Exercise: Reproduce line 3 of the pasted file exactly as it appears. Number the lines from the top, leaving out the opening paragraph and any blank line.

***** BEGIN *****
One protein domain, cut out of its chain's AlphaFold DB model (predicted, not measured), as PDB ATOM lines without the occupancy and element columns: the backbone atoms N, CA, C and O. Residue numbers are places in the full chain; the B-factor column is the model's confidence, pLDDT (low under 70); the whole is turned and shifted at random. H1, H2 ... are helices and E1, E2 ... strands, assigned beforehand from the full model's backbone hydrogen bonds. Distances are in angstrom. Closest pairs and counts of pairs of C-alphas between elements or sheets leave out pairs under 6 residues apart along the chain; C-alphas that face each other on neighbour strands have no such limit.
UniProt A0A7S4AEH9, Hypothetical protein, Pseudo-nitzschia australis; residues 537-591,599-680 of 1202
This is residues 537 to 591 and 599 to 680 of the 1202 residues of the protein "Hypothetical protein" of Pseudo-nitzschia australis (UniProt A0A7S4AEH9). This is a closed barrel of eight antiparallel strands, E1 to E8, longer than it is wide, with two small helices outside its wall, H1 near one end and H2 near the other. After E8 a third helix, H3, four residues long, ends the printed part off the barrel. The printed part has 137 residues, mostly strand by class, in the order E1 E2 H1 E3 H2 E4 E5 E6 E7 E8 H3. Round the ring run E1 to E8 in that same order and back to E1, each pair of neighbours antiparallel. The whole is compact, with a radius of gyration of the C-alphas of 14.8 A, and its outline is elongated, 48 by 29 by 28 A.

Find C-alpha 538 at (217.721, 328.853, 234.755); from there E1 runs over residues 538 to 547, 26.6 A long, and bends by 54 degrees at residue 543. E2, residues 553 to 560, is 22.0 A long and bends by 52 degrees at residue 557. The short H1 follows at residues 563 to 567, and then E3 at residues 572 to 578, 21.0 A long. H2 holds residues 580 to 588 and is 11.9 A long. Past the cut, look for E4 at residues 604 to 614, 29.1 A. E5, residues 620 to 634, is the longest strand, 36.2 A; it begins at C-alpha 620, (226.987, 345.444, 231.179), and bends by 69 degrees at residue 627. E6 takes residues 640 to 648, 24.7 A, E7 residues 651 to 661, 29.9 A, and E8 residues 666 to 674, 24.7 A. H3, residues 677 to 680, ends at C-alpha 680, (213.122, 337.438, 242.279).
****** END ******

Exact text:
Find C-alpha 538 at (217.721, 328.853, 234.755); from there E1 runs over residues 538 to 547, 26.6 A long, and bends by 54 degrees at residue 543. E2, residues 553 to 560, is 22.0 A long and bends by 52 degrees at residue 557. The short H1 follows at residues 563 to 567, and then E3 at residues 572 to 578, 21.0 A long. H2 holds residues 580 to 588 and is 11.9 A long. Past the cut, look for E4 at residues 604 to 614, 29.1 A. E5, residues 620 to 634, is the longest strand, 36.2 A; it begins at C-alpha 620, (226.987, 345.444, 231.179), and bends by 69 degrees at residue 627. E6 takes residues 640 to 648, 24.7 A, E7 residues 651 to 661, 29.9 A, and E8 residues 666 to 674, 24.7 A. H3, residues 677 to 680, ends at C-alpha 680, (213.122, 337.438, 242.279).